The Best of What's Around: Two Houses by Frank Lloyd Wright
Frank Lloyd Wright's enduring designs for houses for Mr. and Mrs. Meyer May and Mr. and Mrs. Edgar Kaufmann
NB: This post includes links to websites which provide more information, visual and otherwise, on the May and Kaufmann houses. These websites are very worthwhile.
Architecture differs from painting or sculpture because architects need clients. Clients, in turn, have demands and idiosyncrasies. One measure of achievement may be how an architect responds in different eras and settings to a client’s request for the same building, for example, a house.
In 1908, Frank Lloyd Wright designed a house for a Michigan clothing store owner, Meyer May and his wife, Sophie. About 30 years later, he designed a house a Pennsylvania department store owner, Edgar Kaufmann and his wife, Liliane. The styles, settings, and appearances of these houses seem unrelated but they are alike in their attention to detail, the use of natural light, the elegant arrangement of geometric forms and the integration of nature with living space.
Wright may be best known for large projects in nontraditional styles, for example, his 1959 Guggenheim Museum, a design involving a series of intricate curves and swirls that contrasts with Manhattan’s rectilinear buildings. Some view the Guggenheim building itself as sculpture.
Wright’s residential architecture—the May and Kaufmann houses are examples—is equally interesting for different reasons.
The May House
In 1908 Wright was a young architect with experience mostly limited to designing houses in or near his home in Oak Park, a Chicago suburb. One of his first significant projects outside Illinois came when Meyer May, the owner of a clothing store, asked Wright to design a house. May and his wife, Sophie, owned an unremarkable rectangular corner lot in the Heritage Hill neighborhood close to Grand Rapids, Michigan’s business district. Accordingly, the house faces each street which forms the corner. The lot was roughly the same size as the other properties in the neighborhood.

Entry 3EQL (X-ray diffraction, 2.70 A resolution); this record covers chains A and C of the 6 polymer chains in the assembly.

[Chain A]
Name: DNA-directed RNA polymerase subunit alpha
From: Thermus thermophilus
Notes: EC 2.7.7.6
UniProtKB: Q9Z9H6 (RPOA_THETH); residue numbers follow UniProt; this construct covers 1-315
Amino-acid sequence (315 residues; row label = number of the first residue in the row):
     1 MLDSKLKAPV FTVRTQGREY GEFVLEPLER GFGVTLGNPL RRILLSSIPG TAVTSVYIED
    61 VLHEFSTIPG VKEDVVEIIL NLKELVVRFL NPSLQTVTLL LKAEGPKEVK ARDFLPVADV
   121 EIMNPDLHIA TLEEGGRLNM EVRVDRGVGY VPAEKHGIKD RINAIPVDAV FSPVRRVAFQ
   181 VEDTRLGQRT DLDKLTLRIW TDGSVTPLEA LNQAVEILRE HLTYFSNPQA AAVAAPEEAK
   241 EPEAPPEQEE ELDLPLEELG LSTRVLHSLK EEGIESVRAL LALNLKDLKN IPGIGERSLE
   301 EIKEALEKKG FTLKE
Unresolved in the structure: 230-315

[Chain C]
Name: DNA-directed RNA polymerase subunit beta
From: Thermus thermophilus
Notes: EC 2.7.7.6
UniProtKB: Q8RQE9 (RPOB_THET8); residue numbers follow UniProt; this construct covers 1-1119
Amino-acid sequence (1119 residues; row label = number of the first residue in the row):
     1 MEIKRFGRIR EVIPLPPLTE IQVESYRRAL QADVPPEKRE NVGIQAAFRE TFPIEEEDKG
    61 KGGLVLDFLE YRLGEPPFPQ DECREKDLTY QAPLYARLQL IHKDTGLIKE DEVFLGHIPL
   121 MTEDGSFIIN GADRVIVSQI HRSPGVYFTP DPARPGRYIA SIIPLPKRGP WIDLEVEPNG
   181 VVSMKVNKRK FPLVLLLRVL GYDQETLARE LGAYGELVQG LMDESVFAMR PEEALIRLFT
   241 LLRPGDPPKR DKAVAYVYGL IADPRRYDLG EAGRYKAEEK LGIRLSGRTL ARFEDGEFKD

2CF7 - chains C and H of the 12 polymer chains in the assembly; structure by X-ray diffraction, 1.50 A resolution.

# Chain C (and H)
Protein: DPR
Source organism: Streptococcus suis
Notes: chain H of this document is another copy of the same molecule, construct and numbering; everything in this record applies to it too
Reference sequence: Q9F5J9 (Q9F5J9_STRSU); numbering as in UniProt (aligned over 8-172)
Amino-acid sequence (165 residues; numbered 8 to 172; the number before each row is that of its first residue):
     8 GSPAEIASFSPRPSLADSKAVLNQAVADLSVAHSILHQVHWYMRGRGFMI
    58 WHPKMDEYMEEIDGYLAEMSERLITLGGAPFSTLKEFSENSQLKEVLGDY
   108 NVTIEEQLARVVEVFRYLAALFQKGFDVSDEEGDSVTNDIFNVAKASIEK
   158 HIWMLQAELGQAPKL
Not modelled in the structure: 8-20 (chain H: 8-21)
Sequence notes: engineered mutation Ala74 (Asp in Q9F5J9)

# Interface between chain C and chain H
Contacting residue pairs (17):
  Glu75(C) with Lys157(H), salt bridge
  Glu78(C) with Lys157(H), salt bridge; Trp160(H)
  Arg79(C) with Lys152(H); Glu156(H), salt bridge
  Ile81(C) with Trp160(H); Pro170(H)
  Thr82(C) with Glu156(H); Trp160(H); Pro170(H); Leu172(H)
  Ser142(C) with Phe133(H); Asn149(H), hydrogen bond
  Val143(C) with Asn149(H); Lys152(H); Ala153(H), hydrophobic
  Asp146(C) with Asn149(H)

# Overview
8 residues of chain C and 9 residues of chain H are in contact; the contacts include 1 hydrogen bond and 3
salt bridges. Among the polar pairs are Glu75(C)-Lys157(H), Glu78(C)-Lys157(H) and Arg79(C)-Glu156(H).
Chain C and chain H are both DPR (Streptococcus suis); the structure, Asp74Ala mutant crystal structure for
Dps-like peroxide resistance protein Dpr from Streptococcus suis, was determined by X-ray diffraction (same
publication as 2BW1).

Residential architecture in the early years of the 20th century often employed classic or colonial elements. This was not Wright’s plan for the May house.
The May house has a hipped roof and broad eaves. Its bands of windows and forest tones synchronize the house with the wooded landscape. The garden is integrated into the design of the house with planters and enclosed outdoor spaces. The bands of art glass windows are positioned to let in maximum light, particularly from a southern exposure.
Wright described the May houses and similar houses as “Prairie” houses, meaning they were designed to be a natural part of the Midwestern landscape. The half walls under the eaves create exterior spaces for relaxing, dining or watching the street scene from a sheltered vantage point.
This picture, taken from sidewalk corner, does not do the May house justice.
More complete, and very compelling, visual representations of the harmonious May house exterior and interior (Wright wanted to design everything, including furniture and interior fixtures) are available:
This picture is of what would be considered the back of the May house. The attention to detail and the arrangement of geometric elements combine to eliminate any awkwardness, even at the rear of the house. Tours of the May house are led by a staff of proud and dedicated docents.
The May house fell into disrepair, even becoming a multi-unit rental property in the 1960s. In 1985, the Steelcase Company, a Grand Rapids-based manufacturer of office equipment and furniture, acquired the May house and conducted a meticulous, and expensive, restoration that honored Wright’s original exterior and interior designs.
The Kaufmann House
For Alexandrians, the May house is some distance away but the Kaufmann house is an easy day trip to Pennsylvania’s Laurel Highlands region south of Pittsburgh.
Edgar and Liliane Kaufmann owned woodland property that included part of Bear Run, a fast-moving stream. In 1938 they asked Wright to design a weekend retreat. When the Kaufmanns hired Wright in the depths of the Great Depression he had very little work and his career was thought to be essentially over. The advent of new architectural styles based on a seemingly more modern aesthetic was thought to render Wright’s ideas obsolete.